This is a very fine Lamy Fils in near pristine condition, stamped A Lamy A Paris. Lamy bows have always been popular with players, and this particular bow would be pretty hard to beat for sound or for technical quality. The stick is of round section red brown pernambuco, with silver and ebony mounts. The bow is an exceptional piece for a collector, and retains its original tinsel lapping and thumb leather. The condition is pretty much mint – so much so that I have hesitated to even buff up the silver! Yes it’s not cheap, but you will never see another Lamy in this kind of condition. More details
A very strong Sartory violin bow in excellent condition, all parts original.
I suppose that most people’s list of “French bows to die for” would read Dominique Peccatte, Joseph Henry, Pierre Simon, FN Voirin in that order. There are more beautifully made bows, there are more historic bows, but these four makers have stood the test of time when it comes to their reputation amongst great players. More details
Etienne Pajeot is one of the great early French makers, and his bows are highly sought after for their excellent technical qualities. A fine Pajeot is eminently suitable for modern technique, though the strength of the sticks makes them particularly suitable for soloists. More details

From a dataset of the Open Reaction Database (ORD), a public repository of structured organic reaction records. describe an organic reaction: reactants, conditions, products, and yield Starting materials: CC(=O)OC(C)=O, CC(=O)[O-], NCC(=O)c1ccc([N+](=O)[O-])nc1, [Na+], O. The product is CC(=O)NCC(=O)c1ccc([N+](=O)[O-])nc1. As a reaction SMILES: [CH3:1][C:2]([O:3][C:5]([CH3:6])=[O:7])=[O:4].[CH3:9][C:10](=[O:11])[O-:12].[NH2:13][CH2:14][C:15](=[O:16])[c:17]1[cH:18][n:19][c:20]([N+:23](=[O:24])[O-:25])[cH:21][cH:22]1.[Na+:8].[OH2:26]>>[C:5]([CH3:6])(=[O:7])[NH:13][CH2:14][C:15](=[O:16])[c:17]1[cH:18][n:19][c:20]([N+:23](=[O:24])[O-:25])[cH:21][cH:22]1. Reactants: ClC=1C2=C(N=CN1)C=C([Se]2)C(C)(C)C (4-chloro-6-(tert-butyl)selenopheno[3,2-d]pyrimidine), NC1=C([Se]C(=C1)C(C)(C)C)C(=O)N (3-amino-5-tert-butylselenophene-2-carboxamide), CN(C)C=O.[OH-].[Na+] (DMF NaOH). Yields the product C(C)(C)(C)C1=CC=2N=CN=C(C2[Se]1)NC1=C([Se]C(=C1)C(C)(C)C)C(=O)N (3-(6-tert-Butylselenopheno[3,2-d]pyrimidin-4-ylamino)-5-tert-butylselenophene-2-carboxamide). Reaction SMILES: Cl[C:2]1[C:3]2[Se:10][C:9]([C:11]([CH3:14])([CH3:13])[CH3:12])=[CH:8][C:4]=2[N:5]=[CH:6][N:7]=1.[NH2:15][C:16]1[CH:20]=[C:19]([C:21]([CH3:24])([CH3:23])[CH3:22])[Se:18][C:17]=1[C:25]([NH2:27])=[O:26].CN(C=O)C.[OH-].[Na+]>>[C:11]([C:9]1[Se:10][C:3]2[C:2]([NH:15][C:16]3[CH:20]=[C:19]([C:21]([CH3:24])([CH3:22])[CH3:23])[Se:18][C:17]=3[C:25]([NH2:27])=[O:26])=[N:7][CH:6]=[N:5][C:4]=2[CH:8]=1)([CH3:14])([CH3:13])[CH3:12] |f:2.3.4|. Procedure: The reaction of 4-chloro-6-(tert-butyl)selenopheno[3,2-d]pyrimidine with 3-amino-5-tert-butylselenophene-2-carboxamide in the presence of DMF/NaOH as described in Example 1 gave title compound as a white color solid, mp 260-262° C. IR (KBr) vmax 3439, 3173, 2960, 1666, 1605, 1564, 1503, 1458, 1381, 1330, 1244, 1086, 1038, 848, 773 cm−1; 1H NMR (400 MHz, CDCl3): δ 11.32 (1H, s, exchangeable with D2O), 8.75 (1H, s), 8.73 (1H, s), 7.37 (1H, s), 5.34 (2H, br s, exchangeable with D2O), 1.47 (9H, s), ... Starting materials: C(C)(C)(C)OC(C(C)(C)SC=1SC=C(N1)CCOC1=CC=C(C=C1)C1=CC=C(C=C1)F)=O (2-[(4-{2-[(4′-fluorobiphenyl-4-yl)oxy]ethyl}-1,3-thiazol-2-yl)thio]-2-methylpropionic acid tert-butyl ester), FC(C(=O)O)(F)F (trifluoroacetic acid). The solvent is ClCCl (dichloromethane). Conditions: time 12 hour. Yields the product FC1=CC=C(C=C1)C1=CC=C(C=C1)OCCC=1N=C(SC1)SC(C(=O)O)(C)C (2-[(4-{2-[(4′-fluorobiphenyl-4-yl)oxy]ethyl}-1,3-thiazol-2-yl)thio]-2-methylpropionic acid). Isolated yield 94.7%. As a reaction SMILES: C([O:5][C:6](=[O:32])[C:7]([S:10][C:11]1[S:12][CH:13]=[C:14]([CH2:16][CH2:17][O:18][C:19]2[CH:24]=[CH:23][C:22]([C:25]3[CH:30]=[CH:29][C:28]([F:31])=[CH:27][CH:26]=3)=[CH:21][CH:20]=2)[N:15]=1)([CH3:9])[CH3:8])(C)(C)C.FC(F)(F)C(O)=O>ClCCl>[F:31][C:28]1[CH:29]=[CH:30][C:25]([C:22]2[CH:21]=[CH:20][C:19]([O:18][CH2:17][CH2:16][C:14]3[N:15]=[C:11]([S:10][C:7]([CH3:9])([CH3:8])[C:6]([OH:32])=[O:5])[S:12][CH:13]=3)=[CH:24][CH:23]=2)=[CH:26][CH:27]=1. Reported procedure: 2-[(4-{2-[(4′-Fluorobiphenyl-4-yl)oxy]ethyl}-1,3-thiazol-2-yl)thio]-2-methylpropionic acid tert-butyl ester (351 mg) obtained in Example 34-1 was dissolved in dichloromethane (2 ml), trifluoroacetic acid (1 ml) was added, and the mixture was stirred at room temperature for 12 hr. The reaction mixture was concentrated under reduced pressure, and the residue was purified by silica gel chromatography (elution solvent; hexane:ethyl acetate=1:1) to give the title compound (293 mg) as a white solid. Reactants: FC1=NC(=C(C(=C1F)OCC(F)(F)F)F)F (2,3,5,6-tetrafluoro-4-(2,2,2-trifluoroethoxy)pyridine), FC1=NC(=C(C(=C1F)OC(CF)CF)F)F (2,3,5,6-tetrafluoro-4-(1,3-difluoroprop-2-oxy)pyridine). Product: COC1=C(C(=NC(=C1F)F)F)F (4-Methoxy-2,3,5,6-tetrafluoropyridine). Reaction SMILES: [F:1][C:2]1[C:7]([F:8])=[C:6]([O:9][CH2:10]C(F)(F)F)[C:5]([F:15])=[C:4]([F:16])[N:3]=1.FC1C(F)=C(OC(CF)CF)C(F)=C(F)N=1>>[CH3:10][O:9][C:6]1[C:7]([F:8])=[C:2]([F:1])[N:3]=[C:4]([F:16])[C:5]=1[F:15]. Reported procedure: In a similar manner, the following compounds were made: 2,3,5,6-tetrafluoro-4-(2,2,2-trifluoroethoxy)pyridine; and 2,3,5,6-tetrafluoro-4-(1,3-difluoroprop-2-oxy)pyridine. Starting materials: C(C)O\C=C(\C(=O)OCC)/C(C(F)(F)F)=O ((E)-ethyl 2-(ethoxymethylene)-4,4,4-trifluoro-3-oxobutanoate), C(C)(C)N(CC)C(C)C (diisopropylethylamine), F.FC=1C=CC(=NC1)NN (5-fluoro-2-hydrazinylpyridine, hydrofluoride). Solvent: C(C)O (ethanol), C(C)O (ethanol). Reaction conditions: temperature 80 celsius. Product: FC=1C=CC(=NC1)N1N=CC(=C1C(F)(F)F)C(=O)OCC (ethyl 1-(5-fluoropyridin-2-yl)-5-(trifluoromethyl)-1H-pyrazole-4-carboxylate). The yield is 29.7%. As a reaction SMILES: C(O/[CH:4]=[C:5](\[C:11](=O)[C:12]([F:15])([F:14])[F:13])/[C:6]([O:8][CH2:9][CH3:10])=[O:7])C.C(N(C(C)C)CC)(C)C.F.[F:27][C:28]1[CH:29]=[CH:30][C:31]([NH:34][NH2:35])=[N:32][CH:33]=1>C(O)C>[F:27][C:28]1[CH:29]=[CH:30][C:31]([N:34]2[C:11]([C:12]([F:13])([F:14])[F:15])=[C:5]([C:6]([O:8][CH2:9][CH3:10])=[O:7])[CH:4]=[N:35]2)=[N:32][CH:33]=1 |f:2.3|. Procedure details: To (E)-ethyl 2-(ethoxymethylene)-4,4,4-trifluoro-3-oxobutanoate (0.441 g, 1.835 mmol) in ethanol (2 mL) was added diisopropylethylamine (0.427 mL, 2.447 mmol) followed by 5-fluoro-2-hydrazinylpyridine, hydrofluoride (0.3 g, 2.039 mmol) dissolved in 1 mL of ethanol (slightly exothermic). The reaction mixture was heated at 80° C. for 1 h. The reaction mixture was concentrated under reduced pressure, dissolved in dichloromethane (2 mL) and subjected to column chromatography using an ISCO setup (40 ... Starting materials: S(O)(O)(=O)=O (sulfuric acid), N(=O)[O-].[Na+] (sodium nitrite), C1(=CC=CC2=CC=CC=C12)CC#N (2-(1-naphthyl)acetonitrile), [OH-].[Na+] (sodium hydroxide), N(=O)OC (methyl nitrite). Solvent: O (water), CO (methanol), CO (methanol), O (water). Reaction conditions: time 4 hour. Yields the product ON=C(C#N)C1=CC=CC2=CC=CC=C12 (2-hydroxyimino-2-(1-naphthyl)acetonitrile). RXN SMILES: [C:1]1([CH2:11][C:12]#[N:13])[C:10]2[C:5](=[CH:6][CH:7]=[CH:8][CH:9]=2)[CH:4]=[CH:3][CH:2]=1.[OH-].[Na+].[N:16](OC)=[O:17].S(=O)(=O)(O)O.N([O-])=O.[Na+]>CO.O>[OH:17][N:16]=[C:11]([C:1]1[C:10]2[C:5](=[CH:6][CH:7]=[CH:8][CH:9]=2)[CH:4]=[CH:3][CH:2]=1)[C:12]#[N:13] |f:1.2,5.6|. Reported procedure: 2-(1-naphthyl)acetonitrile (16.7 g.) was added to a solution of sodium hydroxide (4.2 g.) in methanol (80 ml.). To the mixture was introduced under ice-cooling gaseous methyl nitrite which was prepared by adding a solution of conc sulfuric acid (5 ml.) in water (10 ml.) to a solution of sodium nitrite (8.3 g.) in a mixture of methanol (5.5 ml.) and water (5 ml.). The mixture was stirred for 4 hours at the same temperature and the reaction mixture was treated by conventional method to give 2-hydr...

Etienne Pajeot is one of the great early French makers, and his bows are highly sought after for their excellent technical qualities. This particular bow is an exceptionally well preserved early example and is highly collectable. More details
A superb Dominique Peccatte violin bow in fine pernambuco, mounts of silver and ebony. Some minor restoration and a replacement button – a fantastic example at a great price.
This isn’t just any old French bow – it’s a Sartory. It isn’t just any old Sartory, it’s a gold mounted Sartory. It isn’t just any old gold mounted Sartory, it’s a rare Peccatte model gold mounted Sartory. It isn’t just any old rare Peccatte model gold mounted Sartory, it’s the one that used to belong to Jacques Thibaud. More details